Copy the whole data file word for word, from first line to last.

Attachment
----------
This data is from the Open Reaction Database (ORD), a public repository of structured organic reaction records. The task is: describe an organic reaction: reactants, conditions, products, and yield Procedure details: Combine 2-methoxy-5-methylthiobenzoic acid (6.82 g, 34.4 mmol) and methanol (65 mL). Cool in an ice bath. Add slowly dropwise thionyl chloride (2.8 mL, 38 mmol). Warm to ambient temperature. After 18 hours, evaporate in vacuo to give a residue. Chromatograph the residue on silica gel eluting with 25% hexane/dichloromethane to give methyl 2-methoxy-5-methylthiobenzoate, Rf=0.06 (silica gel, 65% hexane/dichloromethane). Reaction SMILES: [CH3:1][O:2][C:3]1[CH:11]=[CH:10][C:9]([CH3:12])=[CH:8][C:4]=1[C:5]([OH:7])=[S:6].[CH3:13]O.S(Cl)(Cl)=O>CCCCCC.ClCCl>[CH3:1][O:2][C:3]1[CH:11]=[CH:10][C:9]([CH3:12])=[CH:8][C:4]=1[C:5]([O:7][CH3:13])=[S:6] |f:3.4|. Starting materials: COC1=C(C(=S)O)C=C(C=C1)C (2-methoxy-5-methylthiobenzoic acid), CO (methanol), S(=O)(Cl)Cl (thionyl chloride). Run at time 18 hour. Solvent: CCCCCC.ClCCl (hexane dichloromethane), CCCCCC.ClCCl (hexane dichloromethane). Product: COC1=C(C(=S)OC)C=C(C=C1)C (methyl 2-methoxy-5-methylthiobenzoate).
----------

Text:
This data is from the Open Reaction Database (ORD), a public repository of structured organic reaction records. The task is: describe an organic reaction: reactants, conditions, products, and yield Procedure details: Combine 2-methoxy-5-methylthiobenzoic acid (6.82 g, 34.4 mmol) and methanol (65 mL). Cool in an ice bath. Add slowly dropwise thionyl chloride (2.8 mL, 38 mmol). Warm to ambient temperature. After 18 hours, evaporate in vacuo to give a residue. Chromatograph the residue on silica gel eluting with 25% hexane/dichloromethane to give methyl 2-methoxy-5-methylthiobenzoate, Rf=0.06 (silica gel, 65% hexane/dichloromethane). Reaction SMILES: [CH3:1][O:2][C:3]1[CH:11]=[CH:10][C:9]([CH3:12])=[CH:8][C:4]=1[C:5]([OH:7])=[S:6].[CH3:13]O.S(Cl)(Cl)=O>CCCCCC.ClCCl>[CH3:1][O:2][C:3]1[CH:11]=[CH:10][C:9]([CH3:12])=[CH:8][C:4]=1[C:5]([O:7][CH3:13])=[S:6] |f:3.4|. Starting materials: COC1=C(C(=S)O)C=C(C=C1)C (2-methoxy-5-methylthiobenzoic acid), CO (methanol), S(=O)(Cl)Cl (thionyl chloride). Run at time 18 hour. Solvent: CCCCCC.ClCCl (hexane dichloromethane), CCCCCC.ClCCl (hexane dichloromethane). Product: COC1=C(C(=S)OC)C=C(C=C1)C (methyl 2-methoxy-5-methylthiobenzoate).